Cuba and the U.S. Emerging from the Cold War

The relationship between Cuba and the United States has been, for a number of years now, one of the few enduring subplots of the Soviet/American conflict known as the Cold War. I made extensive use of the Cuban Missile Crisis, one aspect of that subplot, in my third Nick Temple File, Silent Vector. With the recent announcement that Cuba and the U.S. will soon reopen their embassies in Washington, D.C., and Havana, that enduring subplot appears to be coming to a close. It will now be interesting to see what new relationship develops between our country and theirs.

The fact of Cuba, first as a Spanish colony, then, effectively, as an American appendage, and finally as an ally of America's global adversary, has challenged American policy makers from the earliest days of the Republic. The challenge was usually answered in a way that was ultimately detrimental to the Cuban people irrespective of the intentions of those promulgating our policy. As a result, although I have no idea how average Cubans feel about the recent turn of events, I wouldn't blame them if they were more than a little wary of the intentions of their powerful neighbor.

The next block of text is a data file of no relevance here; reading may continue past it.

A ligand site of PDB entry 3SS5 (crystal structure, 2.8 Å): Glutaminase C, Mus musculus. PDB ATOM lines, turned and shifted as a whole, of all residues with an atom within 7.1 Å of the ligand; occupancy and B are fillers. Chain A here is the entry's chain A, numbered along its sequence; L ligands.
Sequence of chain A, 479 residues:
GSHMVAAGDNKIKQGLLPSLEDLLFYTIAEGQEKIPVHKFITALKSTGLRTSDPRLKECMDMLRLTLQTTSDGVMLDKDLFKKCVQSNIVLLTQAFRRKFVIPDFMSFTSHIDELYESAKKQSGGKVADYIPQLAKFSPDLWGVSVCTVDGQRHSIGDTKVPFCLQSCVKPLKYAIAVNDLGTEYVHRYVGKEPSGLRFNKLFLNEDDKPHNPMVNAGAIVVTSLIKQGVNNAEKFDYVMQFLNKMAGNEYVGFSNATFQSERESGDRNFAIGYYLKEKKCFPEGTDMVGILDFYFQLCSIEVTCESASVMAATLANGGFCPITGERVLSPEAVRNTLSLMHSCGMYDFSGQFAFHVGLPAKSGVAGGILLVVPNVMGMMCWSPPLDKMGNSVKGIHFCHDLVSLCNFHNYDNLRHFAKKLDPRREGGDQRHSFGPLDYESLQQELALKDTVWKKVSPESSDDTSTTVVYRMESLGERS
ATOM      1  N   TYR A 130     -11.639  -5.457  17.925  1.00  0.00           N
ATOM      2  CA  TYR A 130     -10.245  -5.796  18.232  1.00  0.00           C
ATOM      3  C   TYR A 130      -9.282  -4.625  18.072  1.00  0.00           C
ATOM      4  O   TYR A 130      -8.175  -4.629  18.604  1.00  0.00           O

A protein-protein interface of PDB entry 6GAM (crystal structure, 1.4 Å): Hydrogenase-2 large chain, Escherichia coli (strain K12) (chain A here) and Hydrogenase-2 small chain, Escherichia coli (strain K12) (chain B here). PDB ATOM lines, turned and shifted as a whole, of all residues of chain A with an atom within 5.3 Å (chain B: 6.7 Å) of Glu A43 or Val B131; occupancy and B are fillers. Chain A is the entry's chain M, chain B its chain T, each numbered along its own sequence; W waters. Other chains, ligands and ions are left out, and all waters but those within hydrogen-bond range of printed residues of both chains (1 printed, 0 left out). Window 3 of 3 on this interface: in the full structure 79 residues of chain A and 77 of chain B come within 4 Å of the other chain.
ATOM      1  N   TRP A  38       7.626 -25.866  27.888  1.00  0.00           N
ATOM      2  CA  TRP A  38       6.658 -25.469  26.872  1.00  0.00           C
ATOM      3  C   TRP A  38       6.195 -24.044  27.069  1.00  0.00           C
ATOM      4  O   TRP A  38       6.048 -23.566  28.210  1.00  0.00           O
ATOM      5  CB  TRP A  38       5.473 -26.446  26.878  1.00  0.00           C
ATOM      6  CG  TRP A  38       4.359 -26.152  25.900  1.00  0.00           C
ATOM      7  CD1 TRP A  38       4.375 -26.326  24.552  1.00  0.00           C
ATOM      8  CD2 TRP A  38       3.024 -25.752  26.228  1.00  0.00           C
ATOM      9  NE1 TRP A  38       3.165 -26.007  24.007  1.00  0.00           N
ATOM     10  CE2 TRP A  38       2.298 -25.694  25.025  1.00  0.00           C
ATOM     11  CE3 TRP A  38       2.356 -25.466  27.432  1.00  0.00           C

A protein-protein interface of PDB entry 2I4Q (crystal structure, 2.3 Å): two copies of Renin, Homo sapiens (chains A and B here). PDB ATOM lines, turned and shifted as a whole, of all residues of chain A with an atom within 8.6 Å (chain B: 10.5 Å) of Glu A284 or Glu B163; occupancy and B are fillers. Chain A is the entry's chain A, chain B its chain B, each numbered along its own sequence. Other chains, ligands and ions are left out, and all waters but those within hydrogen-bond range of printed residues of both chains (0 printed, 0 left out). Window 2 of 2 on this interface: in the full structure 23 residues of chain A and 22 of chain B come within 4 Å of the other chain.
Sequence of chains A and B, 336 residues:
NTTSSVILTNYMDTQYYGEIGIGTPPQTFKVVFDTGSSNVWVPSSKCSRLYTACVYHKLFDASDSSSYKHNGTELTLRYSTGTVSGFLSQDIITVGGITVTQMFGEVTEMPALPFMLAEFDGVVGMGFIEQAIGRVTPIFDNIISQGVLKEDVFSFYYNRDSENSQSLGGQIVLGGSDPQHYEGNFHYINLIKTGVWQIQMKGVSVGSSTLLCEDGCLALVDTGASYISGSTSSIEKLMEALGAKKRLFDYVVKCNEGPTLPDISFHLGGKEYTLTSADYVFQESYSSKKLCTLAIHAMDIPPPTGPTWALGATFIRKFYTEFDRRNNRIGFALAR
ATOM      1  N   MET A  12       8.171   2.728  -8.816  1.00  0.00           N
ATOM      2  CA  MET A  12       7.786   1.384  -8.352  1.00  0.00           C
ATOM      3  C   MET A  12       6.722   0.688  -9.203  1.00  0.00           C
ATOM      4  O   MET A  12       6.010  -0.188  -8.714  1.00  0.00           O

Surely Cuba will be an attractive target for commercial development driven in some measure by American fascination with sandy beaches, warm salt water, and tropical sunshine. I expect that the extent and terms of such development will be the subject of some hard bargaining over the next few years. The fact that American interests appear to be driven less by strategic planning than in the past may make a considerable difference in how both parties approach the bargaining process. Of course only time will tell if this new round of America's more than 200-year fascination with Cuba will result in a relationship that is at last mutually beneficial. As they say, stay tuned!